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Robert Glynn (1719-1800), physician at Cambridge.

Medical History
Cambridge University Press
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  • Research Article
  • Education
  • History
  • Medicine
  • Political Science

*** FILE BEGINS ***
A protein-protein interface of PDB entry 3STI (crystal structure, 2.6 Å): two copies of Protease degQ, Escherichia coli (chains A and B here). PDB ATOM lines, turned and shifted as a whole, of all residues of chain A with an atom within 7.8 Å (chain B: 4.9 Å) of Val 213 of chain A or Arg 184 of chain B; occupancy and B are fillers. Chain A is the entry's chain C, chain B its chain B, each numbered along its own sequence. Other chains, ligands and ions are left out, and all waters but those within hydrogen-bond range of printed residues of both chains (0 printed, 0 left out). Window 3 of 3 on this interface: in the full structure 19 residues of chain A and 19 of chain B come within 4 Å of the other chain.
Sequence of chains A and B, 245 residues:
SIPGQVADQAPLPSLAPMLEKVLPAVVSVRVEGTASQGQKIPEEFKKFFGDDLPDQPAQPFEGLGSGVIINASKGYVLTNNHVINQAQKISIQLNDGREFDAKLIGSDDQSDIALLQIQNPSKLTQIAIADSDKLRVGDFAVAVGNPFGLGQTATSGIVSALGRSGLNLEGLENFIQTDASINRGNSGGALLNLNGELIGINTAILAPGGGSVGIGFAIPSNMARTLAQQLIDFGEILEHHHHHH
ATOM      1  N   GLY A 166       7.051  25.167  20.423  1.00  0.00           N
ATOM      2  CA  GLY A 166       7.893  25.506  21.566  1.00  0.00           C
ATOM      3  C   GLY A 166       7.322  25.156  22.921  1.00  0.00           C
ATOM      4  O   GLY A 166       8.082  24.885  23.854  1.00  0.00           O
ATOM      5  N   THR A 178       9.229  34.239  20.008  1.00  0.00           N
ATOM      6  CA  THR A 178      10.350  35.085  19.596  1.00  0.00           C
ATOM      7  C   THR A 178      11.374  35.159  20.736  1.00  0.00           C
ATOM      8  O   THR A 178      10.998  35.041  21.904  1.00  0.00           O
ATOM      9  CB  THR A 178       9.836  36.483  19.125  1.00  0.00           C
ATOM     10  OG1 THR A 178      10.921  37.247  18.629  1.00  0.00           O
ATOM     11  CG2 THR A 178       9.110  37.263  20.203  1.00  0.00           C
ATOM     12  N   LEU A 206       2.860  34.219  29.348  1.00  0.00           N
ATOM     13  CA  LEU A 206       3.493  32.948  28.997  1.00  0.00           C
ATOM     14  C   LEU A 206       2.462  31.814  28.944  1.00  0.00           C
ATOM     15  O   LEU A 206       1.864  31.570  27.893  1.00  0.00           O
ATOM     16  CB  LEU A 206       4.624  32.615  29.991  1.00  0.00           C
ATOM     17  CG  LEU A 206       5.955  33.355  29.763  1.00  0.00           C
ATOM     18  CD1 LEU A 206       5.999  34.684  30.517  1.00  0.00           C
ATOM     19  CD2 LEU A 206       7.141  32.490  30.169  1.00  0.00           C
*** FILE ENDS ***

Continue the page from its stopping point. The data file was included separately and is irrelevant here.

ROBERT GLYNN (1719-1800), PHYSICIAN AT CAMBRIDGE* by ARTHUR ROOK ROBERT GLYNN practised as a physician at Cambridge throughout the whole of the second half of the eighteenth century. The reputation of the university was then lower than at any time in its history and there were few students. Glynn was one of a small group of men who made an attempt to maintain the continuity of medical teaching at Cambridge. In his day he enjoyed an excellent reputation as a physician but was perhaps even more widely known as poet, controversialist and wit. He numbered among his patients many of the great figures of politics and literature, and their reminiscences and letters provide us with much of our knowledge of his life and his methods of practice. BIRTH AND EDUCATION Glynn was born at Kelland, near Bodmin in Cornwall, on 5 August 1719. He received his early education from a local curate and was then placed on the foundation at Eton (James, 1875). In 1737 he was admitted to King's College, Cambridge as a scholar and, having taken his B.A. in 1741 and M.A. in 1745, he proceeded M.D. in 1752. In 1763 he was elected F.R.C.P. Of his medical training we have no certain knowledge. To proceed to the M.D. the M.A. was required by the Statutes to keep two acts and one opponency and to spend seven years in medicine. Russell Plumptre, Regius Professor of Physic from 1741 to 1793, was active in practice but there is no surviving evidence that he took his teaching responsibilities equally seriously. William Gibson, Professor of Anatomy from 1746 to 1753, practised at Brigham, Yorkshire, and totally neglected his duties at Cambridge (Macalister, 1891). It has been too readily assumed by historians that since these two pillars of the official medical establishment failed to fulfil their obligations, there was no medical teaching in Cambridge in the middle decades of the eighteenth century. During the decade 174049, when Glynn was a student of medicine, some forty men received all or the greater part of their medical

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